Powerlifters Prevention & Preparation

The idea that a specific organisation around the prevention and preparation to training performance had to come about to powerlifters, came to me about 8 years into my training. Which is about 6 years into powerlifting (2 years of training with no idea). The year before I had what I thought was a good year in powerlifting- adding numbers to my total- 10kg increase on my squat, 10kg increase on my deadlift and a 2.5kg increase on my bench press. Keep in mind I’m not a complete novice and progress starts to slow down as you lift heavier and heavier numbers, so I thought.

You hear coaches and Chiros/ Physios say that your mobility and activation work is very important and it’s crucial to getting the most out of your lifts. I would agree verbally and act like I was doing mobility at the start of the session. By this I mean I was going through the motions, do my foam rolling quickly, do some quick activations that i thought the physios wanted me to do. This same year I was getting injured every time I went through a strength block- elbows, hips, back, you name it. At some point in time I would experience some pain through my body.

After my last competition that year, I decided I would make a change to see if the small time investment would pay off with my lifts. I bought a band, a glute activation band a trigger ball and a balance mat. I bought all items at different times as I learnt more about how to activate and the different tools I can use to do so.

Over the next few weeks, the preparation before the session just felt like it added to my session time. I wasn’t very good at the exercises and just wanted to get into the lifting. After about 1 month, it was just another aspect to the training routine and I felt some sense of safety by doing so beforehand. Over the next 6 months I started getting better at activating and I picked up a few cues from these activation exercises that I used in my main lifts. Overall, I felt improvements in balance, quite reactive to first working sets (I found my first sets used to suck as I wasn’t activated), my injuries and niggles I used to have reduced and best of all I was able to reduce the imbalances within my major compounds, which overall made my lifts feel more comfortable.

Next up I have a comp 12.5 kg increase on the Squat, 7.5 kg increase on the bench press and a 20kg increase on my deadlift. Now if you look back, within the last 6 months my progress almost doubled from the results I got 12 months before that. I still couldn’t believe that it was just the extra proprioception and activation work before hand that not only reduced my pain from training but also increased my progression in my lifts. It could have been other factors, I thought back and my training was the same, my food was quite the same and my sleep quality improved slightly. The major change was the time investment before hand with the proprioception before hand. I also competed another 5 months later and had similar progression to the last 6 months.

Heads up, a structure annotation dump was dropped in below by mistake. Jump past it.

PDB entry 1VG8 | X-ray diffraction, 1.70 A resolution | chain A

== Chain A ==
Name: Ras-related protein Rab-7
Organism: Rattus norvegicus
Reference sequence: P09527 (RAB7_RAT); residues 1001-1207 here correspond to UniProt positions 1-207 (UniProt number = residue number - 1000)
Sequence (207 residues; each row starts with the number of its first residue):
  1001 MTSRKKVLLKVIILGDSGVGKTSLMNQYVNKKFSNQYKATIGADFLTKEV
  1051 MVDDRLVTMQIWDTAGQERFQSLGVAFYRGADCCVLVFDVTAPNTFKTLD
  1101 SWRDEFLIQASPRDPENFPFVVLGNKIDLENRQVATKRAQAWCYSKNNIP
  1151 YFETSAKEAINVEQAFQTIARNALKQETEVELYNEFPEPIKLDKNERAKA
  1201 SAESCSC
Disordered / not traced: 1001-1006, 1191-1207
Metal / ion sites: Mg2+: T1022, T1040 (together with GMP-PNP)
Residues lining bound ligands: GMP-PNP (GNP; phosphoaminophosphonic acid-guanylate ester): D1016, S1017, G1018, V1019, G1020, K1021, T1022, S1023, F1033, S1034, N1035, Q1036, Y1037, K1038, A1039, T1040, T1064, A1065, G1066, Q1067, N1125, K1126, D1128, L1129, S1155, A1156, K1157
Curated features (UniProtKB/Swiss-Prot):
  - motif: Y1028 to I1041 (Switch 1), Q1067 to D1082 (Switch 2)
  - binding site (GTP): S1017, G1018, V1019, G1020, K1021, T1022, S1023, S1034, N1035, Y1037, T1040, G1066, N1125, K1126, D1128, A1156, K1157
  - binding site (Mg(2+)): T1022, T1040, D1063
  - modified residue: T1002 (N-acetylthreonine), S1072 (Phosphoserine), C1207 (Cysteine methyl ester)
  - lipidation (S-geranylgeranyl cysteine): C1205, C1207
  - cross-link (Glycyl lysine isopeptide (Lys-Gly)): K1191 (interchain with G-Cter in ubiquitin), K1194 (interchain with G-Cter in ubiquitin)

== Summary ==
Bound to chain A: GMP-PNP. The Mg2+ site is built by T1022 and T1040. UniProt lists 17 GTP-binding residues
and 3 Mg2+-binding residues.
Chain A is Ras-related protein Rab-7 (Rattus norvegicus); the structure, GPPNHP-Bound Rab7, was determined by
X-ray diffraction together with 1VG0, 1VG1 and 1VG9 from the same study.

It doesn’t stop with me. I started teaching my clients and lifting friends how to ‘prevent and prepare’ for their training and we all found improvements to their lifts. There was also a correlation between how much effort was put into preventing and preparing and their increased results and decreased injury. Basically you get out what you put in.

From here the idea of PPP was formed. It seems lifters currently know that using prevention methods will reduce their risk of injury for the future. Some do it and some people believe they won’t get injured, like they are unbreakable (everyone eventually breaks, it’s just a matter of time). This is not so compelling, it’s similar to the person who smokes and knows it may harm them in the future but it’s not enough to stop them smoking. The part that may turn lifters onto practicing the preparation and prevention methods within powerlifting is the positive affect it will have on their lifting performance. So now we are not just talking about preserving, but boosting the amount of weight they can lift and their efficiency within these lifts which really then catches the attention of lifters wanting to get the most out of their lifting.

PPP was made to show lifters that the small things add up. Of course this is true in life, but also in powerlifting. The small time investment of prevention and preparation methods, along with the traditional methods required to be successful at powerlifting will go a long way to improving your training as a powerlifter. PPP aims to spread this message to powerlifters everywhere to notify them of an overlooked aspect of training that will take their performance to an exceptional level.

October 31, 2018 — Daniel Felstein

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